Not So Fast, 28. August Holidays.

This being summer, despite the weather, festivals are going on all over the place. Or, they would be, if it weren't for Covid. Today is the feast day of the Virxe dos Milagros, or the Virgin of Miracles over in the next parish of O Araño, my father's parish and where cousins of mine live. It's also the pilgrimage of the Vikings across the Ulla River in Catoira.

The Virgin of Miracles is another manifestation of the Virgin Mary. There are a few places that celebrate that aspect of her, the biggest in our region being the festival at the Sanctuary in Baños de Molgas, Ourense, at the beginning of September. The name, Virxe dos Milagros, can refer to different aspects of the Virgin. One is because she's simply who she is, the Mother of God, another is the aspect of the Virgin of Guadalupe, with the miracle of her statue being found, or the appearance of her image on the cape of an Indian in Mexico. Another has the feast day at the end of November, and refers to the miraculous medal the Virgin asked St. Catherine Labouré to create and have struck, in 1832 in Paris, which was later claimed to have miraculously cured some people in the following cholera outbreak. The one in O Araño must refer simply to the Virgin and the person she is, since it's celebrated in August, which is when the Feast of the Assumption falls. 

She's not even the patron saint of the parish, that honor being held by St. Eulalie, whose feast day falls in December. But, there's a small chapel near the church, within a carballeira, an oak grove, where Masses are celebrated in honor of the Virgin every first Sunday in August. Now, right next to the grove and the parish church, on the other side of a lane, are the remains of a hill fort over two thousand years old. Given the fact that later Christian priests decided to re-dedicate sacred groves to Christian saints, it's not a stretch of the imagination to believe that the area has been held sacred for thousands of years, for one reason or another. Possibly, our ancestors celebrated the Earth Mother there, once upon a time.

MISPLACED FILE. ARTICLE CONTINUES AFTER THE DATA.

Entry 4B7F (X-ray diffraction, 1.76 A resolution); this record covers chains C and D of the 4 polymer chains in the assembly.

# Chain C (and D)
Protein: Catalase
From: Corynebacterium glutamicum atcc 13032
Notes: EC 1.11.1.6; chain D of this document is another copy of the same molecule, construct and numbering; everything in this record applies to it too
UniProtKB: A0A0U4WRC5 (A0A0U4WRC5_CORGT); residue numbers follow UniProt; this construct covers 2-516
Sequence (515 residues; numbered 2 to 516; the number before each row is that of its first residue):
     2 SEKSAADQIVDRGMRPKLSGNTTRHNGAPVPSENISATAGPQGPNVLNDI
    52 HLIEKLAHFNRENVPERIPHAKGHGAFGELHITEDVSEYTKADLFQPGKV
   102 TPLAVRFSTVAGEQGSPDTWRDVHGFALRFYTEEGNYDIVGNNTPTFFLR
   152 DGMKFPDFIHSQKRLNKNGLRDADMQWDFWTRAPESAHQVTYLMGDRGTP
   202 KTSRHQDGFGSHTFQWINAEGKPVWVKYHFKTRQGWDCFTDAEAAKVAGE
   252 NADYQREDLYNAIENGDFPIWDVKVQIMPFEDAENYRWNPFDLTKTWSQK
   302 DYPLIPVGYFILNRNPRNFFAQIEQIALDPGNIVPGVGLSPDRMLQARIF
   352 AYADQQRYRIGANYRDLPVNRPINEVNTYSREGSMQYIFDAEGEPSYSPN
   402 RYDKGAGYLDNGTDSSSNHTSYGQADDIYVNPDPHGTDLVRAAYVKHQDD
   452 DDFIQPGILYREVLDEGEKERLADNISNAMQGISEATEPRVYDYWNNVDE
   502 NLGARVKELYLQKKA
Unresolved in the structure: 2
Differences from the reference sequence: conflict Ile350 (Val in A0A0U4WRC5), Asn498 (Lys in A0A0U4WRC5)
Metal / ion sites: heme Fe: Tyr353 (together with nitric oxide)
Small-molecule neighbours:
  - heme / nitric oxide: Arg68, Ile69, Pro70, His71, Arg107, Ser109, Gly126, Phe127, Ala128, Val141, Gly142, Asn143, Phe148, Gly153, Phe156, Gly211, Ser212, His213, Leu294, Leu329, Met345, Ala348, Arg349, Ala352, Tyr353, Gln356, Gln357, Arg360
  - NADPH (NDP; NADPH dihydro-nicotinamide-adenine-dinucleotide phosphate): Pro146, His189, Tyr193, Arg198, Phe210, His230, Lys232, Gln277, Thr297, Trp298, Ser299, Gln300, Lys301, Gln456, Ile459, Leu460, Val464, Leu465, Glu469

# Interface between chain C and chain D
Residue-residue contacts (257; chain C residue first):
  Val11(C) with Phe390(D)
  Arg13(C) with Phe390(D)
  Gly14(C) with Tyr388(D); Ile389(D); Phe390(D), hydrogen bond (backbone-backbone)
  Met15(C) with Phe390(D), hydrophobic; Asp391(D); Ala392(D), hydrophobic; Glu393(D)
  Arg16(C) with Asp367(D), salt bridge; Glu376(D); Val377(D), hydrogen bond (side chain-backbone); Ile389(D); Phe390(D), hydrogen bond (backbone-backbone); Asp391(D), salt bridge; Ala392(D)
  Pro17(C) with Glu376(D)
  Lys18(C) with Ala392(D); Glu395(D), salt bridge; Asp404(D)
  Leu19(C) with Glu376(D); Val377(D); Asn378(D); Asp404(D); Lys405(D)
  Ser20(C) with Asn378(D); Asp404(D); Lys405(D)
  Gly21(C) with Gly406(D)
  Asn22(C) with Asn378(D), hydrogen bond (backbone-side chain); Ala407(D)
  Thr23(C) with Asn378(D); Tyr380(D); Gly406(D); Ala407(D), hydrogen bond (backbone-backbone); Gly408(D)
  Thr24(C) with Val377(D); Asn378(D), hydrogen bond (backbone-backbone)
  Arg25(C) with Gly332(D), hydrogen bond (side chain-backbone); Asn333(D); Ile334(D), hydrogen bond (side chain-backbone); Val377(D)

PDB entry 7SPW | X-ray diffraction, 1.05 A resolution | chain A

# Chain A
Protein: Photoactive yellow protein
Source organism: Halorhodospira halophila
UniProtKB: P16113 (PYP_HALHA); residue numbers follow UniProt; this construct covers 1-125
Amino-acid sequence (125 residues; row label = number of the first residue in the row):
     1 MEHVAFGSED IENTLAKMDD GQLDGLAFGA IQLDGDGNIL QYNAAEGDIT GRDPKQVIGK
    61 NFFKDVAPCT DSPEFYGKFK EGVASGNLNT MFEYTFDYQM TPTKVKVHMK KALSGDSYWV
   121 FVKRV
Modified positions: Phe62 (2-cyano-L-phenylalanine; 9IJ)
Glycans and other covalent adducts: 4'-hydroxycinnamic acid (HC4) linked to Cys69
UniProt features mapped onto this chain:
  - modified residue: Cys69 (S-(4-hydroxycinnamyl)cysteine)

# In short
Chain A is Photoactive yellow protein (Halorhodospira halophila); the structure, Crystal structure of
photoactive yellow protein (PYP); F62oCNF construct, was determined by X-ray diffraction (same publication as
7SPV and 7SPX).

The doll of contention, 1974.
These days, Masses begin at eight in the morning and continue until the High Mass, at one. I remember going when I came here on vacation in my childhood, standing with the crowds in the hot August sun at the High Mass, waiting for the priest to finish, as well as the procession, so my mother would buy me the doll I wanted from one of the stalls that had set up shop nearby. I later left that doll to my small cousin, against my will, when we left for Boston in September. Another year, I got a toy guitar, and my small cousin got another one, so there was no question of me giving her mine. There would be bombas de palenque at the end of the procession, fireworks without the pretty colors, just booming sound that ripped through my stomach and scared the birds sheltering from the sun in the trees. The Virgin would be taken in procession, covered in money notes. I remember one year, she had a hundred dollar bill prominently affixed to her gown. After, we would buy a round, dark green watermelon, so unlike those we used to buy at Haymarket on Saturdays, from the truck parked by the side of the lane, awaiting the Mass goers. We would take it down to my grandmother's house, where we were invited to eat. I still remember sitting at the table in the cool kitchen, eating the sweet, crisp watermelon for dessert.